As always, Nita is an absolute joy to read. Her wit, her stubbornness, her insecurities, everything about her reads like a friend you'd love to know. Kit is less focused on in this entry, possibly because of his heavy involvement in the last book, but the couple times we do get in his head, he's still the old friend we know and love. And Dairine has matured a lot. Sure, she still runs her mouth when she feels like it, but at least now she knows and plans for the fallout of her actions. And seeing her in a mentoring role, that was great.
Both the mentees, Penn and Mehrnaz, while not given main character status, were still both amply fleshed out. Penn is a guy I loved to hate, and frankly couldn't wait til he got his comeuppance. Mehrnaz is much easier to sympathize with, what with her being shy and unsure of herself. Her home life isn't all it's cracked up to be, and I sincerely hope that Dairine's influence was helpful to her future coping. Frankly, I wouldn't be adverse to seeing either of these guys in the future. I know TV shows with kids/teens are always trying to pass the torch to the younger generation, and I'm usually against that one hundred percent. But, so long as Nita, Kit and the crew are wrapped up well enough (in future installments), I wouldn't mind seeing Penn or Mehrnaz again.
As far as Nita and Kit's relationship went, I liked it. I thought it was sweet. I know some reviews (I really need to stop reading those) thought it was unnatural how slow they were taking things. I'd argue that it was nice to have a relationship more focused on preserving friendship and insecurities rather than immediate sexual confidence, annoying pet names, and incessant snogging. In another unconventional turn of events, there was an interesting chapter in which gay relationships and asexual relationships were discussed. And it was done naturally. I'll admit I was a little surprised that the subject was mentioned at all, just in terms of what else I've been reading, but the conversations in which it occurs are both natural in terms of how it's broached and how it's discussed.
Can I just say that I love this series? So. Freaking. Much.
That being said, I do have an issue with this book's ending. Not spoiling anything, I promise. The ending was just...so abrupt. The big, flashy, exciting climax happens in the span of about 15 pages, then the denouement takes another 15-20 and only really focuses on two of the six main participants. What?! Was there a page limit? Why are we suddenly getting no information on these characters? I understand a lot of books don't want a completely wrapped up ending, wanting to leave some of it up to the readers to fill in the gaps, not wanting to spoon-feed everything to us. But really? Over 600 pages and only about 30 of those dedicated to this ending?! There's leaving people wanting more, and then there's this.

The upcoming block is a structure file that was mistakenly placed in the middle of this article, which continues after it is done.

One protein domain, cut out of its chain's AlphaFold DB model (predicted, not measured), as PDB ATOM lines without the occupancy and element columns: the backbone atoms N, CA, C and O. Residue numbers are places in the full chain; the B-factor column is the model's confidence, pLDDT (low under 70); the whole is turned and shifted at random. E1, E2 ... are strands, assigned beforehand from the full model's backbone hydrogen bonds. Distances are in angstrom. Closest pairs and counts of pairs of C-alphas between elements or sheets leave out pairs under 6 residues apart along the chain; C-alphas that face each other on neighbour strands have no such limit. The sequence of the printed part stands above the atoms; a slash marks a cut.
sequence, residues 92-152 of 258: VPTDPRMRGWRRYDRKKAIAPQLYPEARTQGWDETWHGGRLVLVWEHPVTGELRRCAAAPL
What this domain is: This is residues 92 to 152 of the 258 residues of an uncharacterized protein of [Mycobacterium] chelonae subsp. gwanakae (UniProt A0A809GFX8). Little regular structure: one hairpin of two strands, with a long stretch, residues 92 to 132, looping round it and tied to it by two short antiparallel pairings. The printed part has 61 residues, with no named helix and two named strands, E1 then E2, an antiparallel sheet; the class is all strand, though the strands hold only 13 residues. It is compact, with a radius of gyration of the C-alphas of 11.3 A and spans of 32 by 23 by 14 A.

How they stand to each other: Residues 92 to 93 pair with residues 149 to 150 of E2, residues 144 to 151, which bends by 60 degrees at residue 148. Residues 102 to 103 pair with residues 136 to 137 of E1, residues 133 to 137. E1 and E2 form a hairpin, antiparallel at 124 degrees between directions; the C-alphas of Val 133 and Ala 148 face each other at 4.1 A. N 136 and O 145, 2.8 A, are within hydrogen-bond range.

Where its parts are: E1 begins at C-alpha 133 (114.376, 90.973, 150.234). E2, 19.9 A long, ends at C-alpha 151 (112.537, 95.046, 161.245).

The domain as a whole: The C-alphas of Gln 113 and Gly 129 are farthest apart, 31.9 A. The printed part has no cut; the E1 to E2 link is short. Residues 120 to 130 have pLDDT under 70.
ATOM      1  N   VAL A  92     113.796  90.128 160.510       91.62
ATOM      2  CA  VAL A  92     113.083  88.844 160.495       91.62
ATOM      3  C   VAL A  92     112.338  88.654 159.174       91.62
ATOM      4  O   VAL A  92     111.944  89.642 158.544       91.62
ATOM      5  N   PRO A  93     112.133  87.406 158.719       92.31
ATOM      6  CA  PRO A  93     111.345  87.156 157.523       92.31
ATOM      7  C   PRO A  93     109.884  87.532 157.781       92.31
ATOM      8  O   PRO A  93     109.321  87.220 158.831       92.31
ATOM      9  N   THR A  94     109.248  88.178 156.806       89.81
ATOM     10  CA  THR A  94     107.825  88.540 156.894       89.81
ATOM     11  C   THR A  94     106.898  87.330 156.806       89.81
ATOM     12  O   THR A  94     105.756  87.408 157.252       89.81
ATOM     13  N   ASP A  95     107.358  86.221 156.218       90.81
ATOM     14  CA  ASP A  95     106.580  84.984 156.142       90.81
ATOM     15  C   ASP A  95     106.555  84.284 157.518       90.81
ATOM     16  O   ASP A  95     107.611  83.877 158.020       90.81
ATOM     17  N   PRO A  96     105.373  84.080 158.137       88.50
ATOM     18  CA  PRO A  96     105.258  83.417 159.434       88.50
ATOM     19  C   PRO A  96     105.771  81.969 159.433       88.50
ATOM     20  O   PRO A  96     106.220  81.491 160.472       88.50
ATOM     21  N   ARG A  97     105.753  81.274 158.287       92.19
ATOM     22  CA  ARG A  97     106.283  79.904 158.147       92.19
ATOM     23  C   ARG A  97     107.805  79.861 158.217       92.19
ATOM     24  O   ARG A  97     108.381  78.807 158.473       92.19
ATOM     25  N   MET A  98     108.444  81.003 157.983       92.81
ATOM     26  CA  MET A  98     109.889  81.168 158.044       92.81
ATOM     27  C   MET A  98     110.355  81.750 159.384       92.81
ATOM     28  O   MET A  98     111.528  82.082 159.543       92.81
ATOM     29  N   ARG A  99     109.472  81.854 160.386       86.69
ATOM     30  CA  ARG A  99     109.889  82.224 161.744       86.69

Still, Games Wizards Play is one of the best books I have read in a while. It does the characters justice, and serves the series well. I read this mostly while at work, and there were times I just couldn't keep from smiling.
I would say in recommending an age-range for this book, the series really does do a good job at weeding out the under-prepared by itself. If, say, an elementary-school kid sped through So You Want to Be a Wizard, Deep Wizardry, and High Wizardry, I think they'd get a little caught on the much slower-paced and historically dense A Wizard Abroad. I know it took me a couple tries to fully appreciate that book, even in high school. The Wizard's Dilemma is definitely a little older in subject matter, and pairing it with complex techno-speak (I think) helps steer it towards more mature readers. If at this point, you've already made it through the other nine entries with all their techno-babble, philosophizing, battles, loss, and the like, then you've got no problem continuing on.
Perhaps not my personal favorite of the series, it still gave me another great experience into this world where magic pairs seamlessly with science and the power of youth and imagination are nearly limitless. Now I'm itching to reread the whole series, just to stay in this world a little longer. Oh, and I agree, Pluto will always be a planet to me.
Approximate Reading Time: 10 Hours